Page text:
Insulin pumps, which methodically deliver insulin into an individual’s blood, have historically been aimed at type 1 diabetics, who account for around 10% of the market. Some 30% of patients with type 1 diabetes in the US use an insulin pump – “and I think it’s growing”, a former VP at Becton Dickinson & Co told us. However, “there is only so much market share you can pick up from those” and companies have started looking for new growth areas. With rising cases in type 2 diabetes, this “is an obvious start”. A former VP at Medtronic said the emergence of automated insulin delivery systems – such as Control-IQ, Medtronic’s 780G (pending regulatory approval) and Omnipod 5 – is exciting but “when you start looking at type 2 it’s a completely untapped potential”.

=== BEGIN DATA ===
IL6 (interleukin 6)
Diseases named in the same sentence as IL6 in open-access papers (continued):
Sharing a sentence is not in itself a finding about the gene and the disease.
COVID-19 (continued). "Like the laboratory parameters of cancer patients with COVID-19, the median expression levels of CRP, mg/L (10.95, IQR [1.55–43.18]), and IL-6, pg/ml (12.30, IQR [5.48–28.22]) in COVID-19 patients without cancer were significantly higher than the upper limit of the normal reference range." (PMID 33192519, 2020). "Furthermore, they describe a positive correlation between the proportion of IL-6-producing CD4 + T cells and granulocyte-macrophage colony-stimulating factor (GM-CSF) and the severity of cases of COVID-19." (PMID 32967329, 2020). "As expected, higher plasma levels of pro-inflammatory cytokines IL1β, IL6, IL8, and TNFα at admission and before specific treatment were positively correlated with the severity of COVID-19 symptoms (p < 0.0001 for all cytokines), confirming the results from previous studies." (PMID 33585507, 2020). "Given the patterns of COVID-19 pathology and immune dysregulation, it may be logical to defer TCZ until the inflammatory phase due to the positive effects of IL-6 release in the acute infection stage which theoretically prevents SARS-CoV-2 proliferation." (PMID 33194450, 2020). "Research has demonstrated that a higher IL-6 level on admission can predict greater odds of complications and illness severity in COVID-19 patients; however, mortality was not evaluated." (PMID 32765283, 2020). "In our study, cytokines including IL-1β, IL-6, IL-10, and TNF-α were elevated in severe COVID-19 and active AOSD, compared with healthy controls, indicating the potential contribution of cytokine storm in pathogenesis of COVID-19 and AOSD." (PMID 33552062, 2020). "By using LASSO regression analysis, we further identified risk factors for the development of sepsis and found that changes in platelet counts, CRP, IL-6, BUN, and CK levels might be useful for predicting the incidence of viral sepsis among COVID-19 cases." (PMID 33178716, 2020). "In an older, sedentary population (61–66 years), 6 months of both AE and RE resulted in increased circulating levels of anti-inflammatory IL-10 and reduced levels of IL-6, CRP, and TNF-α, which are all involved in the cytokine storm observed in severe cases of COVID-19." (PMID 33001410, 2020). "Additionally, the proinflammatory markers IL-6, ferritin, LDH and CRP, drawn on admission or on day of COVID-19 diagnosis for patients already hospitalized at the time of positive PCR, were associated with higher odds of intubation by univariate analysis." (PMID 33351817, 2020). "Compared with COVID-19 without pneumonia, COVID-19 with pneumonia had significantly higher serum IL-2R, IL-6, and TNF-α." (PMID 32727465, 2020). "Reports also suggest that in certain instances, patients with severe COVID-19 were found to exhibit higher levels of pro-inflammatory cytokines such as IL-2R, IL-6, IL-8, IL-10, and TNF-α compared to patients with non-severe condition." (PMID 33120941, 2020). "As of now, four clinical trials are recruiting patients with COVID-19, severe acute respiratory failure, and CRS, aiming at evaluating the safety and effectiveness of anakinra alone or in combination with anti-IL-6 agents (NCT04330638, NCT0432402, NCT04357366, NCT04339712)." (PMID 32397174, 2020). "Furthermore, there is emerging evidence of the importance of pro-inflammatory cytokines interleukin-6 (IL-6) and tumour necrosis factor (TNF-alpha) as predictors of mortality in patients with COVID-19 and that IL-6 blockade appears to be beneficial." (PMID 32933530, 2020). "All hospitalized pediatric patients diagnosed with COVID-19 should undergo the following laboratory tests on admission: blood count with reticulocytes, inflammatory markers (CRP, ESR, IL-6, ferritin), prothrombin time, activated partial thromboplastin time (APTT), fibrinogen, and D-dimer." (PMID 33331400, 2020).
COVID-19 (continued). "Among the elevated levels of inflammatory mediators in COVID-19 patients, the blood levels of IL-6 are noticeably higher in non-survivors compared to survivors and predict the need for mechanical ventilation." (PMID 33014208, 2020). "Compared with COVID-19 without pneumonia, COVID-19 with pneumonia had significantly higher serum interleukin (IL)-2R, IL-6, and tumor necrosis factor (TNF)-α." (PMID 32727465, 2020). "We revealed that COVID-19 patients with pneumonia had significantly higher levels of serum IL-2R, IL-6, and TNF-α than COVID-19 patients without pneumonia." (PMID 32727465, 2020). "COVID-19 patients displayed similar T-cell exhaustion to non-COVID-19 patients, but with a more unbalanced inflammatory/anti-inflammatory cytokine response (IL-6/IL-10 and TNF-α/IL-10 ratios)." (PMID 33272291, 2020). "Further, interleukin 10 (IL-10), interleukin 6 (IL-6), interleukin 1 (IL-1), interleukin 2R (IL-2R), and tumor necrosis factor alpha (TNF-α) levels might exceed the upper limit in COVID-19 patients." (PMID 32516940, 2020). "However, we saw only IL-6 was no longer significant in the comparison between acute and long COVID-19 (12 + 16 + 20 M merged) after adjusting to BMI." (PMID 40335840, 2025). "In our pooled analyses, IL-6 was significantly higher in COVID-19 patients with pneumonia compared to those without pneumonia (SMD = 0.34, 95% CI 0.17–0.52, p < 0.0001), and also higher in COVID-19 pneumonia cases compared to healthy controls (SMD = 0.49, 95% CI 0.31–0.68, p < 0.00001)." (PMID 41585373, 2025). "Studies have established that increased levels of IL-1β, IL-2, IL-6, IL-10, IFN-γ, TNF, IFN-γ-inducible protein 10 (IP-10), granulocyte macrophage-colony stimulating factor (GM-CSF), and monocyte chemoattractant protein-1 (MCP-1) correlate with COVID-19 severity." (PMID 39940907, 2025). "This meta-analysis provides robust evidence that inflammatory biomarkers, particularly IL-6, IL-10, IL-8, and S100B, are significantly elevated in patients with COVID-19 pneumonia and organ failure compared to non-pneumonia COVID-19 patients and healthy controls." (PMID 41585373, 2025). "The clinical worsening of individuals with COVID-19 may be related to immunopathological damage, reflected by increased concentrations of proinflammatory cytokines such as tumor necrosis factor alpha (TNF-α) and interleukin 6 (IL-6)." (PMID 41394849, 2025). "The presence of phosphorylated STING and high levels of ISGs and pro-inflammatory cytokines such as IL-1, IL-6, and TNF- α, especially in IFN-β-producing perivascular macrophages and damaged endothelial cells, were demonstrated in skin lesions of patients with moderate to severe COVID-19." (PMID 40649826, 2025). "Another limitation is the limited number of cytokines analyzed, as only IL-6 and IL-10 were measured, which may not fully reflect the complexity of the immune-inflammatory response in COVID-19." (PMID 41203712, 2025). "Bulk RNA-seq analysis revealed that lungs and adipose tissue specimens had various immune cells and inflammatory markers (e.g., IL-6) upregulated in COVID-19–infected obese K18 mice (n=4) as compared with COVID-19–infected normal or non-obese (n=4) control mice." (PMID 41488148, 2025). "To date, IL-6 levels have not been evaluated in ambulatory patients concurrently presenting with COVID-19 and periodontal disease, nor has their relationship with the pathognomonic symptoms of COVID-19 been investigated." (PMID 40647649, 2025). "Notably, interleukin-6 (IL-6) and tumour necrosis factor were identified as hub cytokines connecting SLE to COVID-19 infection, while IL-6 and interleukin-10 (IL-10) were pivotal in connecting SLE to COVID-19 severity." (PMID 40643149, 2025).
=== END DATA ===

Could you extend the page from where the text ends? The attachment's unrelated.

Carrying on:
Insulin pumps that were designed for type 1 patients require pump manipulation for dose adjustments and are therefore “too cumbersome” for type 2 patients. “So that’s where the opportunity for patch pump actually does play out”, the former Becton Dickinson & Co VP said. The expert added that Omnipod has signalled it is shifting towards type 2, and Becton Dickinson is “talking pretty much exclusively about type 2”. Given the much larger size of the type 2 diabetes market, the revenue opportunity is “double if not triple” the size of the type 1 market, despite the projected lower penetration rate in the type 2 market.
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